“Backwards” writing turns me off

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The Eight Sentences:

Sentence structure is a matter of style–every writer has his/her own–and no one is required to like it.

Frequency of use and the authors’ reputations don’t guarantee a pleasurable read.

If you do like a particular author’s style, it stands to reason, you’ll read more of their work.

Does annoying sentence construction take you out of the story?Hat-2-sml

Many of the examples of backward writing that I find most annoying include adverbs and “ing” verbs, both of which only serve to add to my displeasure. Some folks think this style of writing and sentence construction is fine. Apparently, it’s preferred in English class themes. My editor agrees with me in that it has no place in novels where active writing works better.

Where did that come from?

I recently wrote a blog about one of my pet peeves in writing (I only have about 5,280 pet peeves). My intention was to speak from a reader’s point of view. Every reader has her/his own preferences as do editors and authors. I claim no authority to speak from a position of wisdom on this subject, but I do know what I like and dislike as a reader. The entire article can be found HERE.

Share your own EIGHT with us!

oin us here at Weekend Writing Warriors.The  same link will take you to the work of dozens of talented writers. For a treat, please check out their work, too.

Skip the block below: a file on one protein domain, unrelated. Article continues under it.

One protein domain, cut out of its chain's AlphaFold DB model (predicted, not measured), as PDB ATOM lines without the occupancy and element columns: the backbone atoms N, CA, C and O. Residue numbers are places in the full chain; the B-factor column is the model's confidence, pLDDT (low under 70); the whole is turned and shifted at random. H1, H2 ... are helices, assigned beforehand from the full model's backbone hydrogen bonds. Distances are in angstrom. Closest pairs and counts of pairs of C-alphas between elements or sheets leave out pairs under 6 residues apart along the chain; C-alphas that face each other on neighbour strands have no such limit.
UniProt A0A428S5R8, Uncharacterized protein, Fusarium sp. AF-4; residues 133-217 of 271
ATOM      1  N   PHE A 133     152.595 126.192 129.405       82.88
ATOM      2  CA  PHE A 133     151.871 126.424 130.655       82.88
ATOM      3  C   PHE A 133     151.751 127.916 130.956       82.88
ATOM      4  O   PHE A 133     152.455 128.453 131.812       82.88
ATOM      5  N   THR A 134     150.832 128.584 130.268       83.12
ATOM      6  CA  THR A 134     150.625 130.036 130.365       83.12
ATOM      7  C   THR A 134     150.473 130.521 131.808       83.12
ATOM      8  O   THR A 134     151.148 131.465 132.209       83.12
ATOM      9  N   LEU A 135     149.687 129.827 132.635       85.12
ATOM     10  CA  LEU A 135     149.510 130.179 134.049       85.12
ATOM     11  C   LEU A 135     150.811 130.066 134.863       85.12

Many of the contributors to Weekend Writing Warriors alsoSundaySnip

participate in the Snippet Sunday group on Facebook.

Writing — as a second language?

“You see what I’m saying?”

“No, I hear what you are saying. I cannot see it.”

Does that conversation sound familiar?

Have you been tempted to respond that way when someone asks if you can see what they are saying?

Has an author ever given you a plot that you could see?

Have you ever told a story and your listeners responded favorably?

Ever notice how good the story was when you had good listeners?

The story got even better when the listeners were better.

Was their response so favorable, that you decided to put that same story into writing?

How long did it take to reduce a two minute story to print?

Whether you were writing longhand or typing, it’s highly likely that it took much longer to write the same story that previously was available only verbally.

Ever wonder why?

Donald Davis has.

He wondered so much about it he did lots of research.

His research focused on teaching non-writers how to write.

Just as Betty Edwards has shown that willing students can learn to draw (and draw well), Davis asserts that non-writers can be taught to become accomplished authors.

Here’s another conversation you’ve probably had:

 “Don’t ask Janice what time it is.”

 “Why not?” is the reply.

 “She’ll spend an hour telling you how the clock works and you’ll never find out the time.”

The trait of being a great storyteller doesn’t give you a free pass on becoming a great writer. In Writing as a Second Language, Davis details the five-step transition of the spoken word (stories) into print. He defines and reviews the development of language. In this case, to become better purveyors of the written word, practitioners are well-served by knowing how the clock works. It saves time.Image